Bombard your webserver with the same requests found in an existing common log format (CLF) log file, such as an Apache or Nginx log file. The requests are delivered in the same order, with the same timing. Think of it as a holodeck simulation for websites. Ideally, they can't tell the difference.
npm install -g holodeck
holodeck http://mysite.example.com /path/to/access.log
That will hit the site
mysite.example.com with the requests that are logged in the existing server log file
If your log file is from an extremely active site, you may need to send more than 200 simultaneous requests to accurately simulate it.
--max-sockets=500 will let you send up to 500 requests at a time, rather than the default of 200.
You may want to skip sending requests for certain file extensions. Use
--ignore-extensions=gif,jpg,png to do that. In this example we ignore those three extensions only.
--ignore-static is equivalent to
The default timeout is 60000 milliseconds (60 seconds). You can change it with
The CLF parsing is pretty basic and won't cope if you have extra fields before the regular fields (at the end is OK).
There is no support for automatically farming out requests to multiple machines to more accurately simulate traffic from many machines.
Only GET requests are simulated. It would be easy to simulate the HEAD requests as well. Since the contents of a POST request are not logged in CLF those cannot be simulated.
The entire log file is read into memory, parsed into objects, and sorted by datestamp, so you could run out of memory if you run this with a large log file. This is necessary because typical webservers write entries out of order to their log files, but there's a more efficient way I'm sure.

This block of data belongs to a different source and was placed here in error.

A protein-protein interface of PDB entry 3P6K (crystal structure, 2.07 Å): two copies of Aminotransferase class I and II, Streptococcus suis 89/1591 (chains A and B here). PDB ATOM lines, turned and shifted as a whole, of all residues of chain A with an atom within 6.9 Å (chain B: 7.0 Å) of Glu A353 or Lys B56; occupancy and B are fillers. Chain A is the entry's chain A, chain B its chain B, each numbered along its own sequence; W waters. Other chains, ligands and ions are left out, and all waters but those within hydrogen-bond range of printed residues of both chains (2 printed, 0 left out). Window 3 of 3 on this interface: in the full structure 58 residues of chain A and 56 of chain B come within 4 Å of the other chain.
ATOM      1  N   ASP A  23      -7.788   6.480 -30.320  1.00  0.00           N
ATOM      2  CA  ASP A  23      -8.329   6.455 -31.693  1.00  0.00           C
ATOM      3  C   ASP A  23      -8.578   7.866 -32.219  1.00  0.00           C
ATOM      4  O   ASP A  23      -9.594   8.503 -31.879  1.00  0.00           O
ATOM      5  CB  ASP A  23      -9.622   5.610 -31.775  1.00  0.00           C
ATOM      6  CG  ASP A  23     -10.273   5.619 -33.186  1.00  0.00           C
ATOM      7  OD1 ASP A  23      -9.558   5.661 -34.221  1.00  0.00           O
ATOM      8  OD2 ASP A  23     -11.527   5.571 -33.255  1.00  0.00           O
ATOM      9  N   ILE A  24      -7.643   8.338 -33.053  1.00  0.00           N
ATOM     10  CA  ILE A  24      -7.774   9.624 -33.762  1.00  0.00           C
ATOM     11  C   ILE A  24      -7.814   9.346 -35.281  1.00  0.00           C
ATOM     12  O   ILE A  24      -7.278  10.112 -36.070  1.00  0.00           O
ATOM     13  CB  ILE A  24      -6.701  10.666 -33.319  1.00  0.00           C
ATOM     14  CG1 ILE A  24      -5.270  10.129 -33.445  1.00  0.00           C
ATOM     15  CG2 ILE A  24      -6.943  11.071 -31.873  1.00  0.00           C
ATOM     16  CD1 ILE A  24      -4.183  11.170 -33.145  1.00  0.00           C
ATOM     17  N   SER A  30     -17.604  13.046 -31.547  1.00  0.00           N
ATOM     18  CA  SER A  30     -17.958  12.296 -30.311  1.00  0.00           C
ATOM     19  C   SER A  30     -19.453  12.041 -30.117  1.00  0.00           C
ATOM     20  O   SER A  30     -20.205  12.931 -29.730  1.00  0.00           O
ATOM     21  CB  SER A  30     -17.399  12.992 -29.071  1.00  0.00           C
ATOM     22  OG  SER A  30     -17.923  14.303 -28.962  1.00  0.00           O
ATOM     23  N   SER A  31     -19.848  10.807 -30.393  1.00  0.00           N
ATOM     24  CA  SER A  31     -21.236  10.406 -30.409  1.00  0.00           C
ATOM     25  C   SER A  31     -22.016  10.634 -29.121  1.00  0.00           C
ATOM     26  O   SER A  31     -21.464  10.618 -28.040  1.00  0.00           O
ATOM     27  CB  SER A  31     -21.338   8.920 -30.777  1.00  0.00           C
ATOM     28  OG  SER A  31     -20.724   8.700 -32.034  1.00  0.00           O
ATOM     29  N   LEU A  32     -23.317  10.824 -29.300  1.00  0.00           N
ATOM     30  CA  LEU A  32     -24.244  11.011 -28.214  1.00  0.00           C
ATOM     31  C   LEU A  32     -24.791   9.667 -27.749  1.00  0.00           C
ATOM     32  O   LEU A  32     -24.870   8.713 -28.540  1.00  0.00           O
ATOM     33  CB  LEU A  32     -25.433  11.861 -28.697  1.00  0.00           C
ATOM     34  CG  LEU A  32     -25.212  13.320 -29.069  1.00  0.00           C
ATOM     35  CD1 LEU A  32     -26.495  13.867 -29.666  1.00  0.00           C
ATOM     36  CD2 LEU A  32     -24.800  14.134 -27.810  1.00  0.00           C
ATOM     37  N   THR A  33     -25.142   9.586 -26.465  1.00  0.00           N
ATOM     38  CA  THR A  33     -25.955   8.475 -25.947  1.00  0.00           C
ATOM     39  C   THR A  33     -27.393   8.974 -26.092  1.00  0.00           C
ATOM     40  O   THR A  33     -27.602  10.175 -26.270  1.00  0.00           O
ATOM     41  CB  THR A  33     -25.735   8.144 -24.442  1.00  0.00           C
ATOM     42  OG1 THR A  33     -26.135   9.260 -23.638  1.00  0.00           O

Any errors from node (rather than the webserver) result in the entire simulation run halting with an error. There shouldn't be any, and you certainly want to know if there are. Then again I'm running this with relatively tame log files.
The user agent is not configurable. Your webserver might treat it differently than a regular browser.
--speed=2 runs through the log file at twice the actual speed it took place originally, etc. Passing
--verbose prints URLs as soon as they are fetched as well as after the request ends.
0.1.0: initial release. Happy Thanksgiving Eve (US).
0.1.1: handle timeouts better. Default timeout is 60000 milliseconds, see
About P'unk Avenue and Apostrophe
holodeck was created at P'unk Avenue for use in testing websites built with Apostrophe, an open-source content management system built on node.js.
holodeck isn't mandatory for Apostrophe and vice versa, but they play very well together. If you like
holodeck you should definitely check out apostrophenow.org. Also be sure to visit us on github.
Feel free to open issues on github.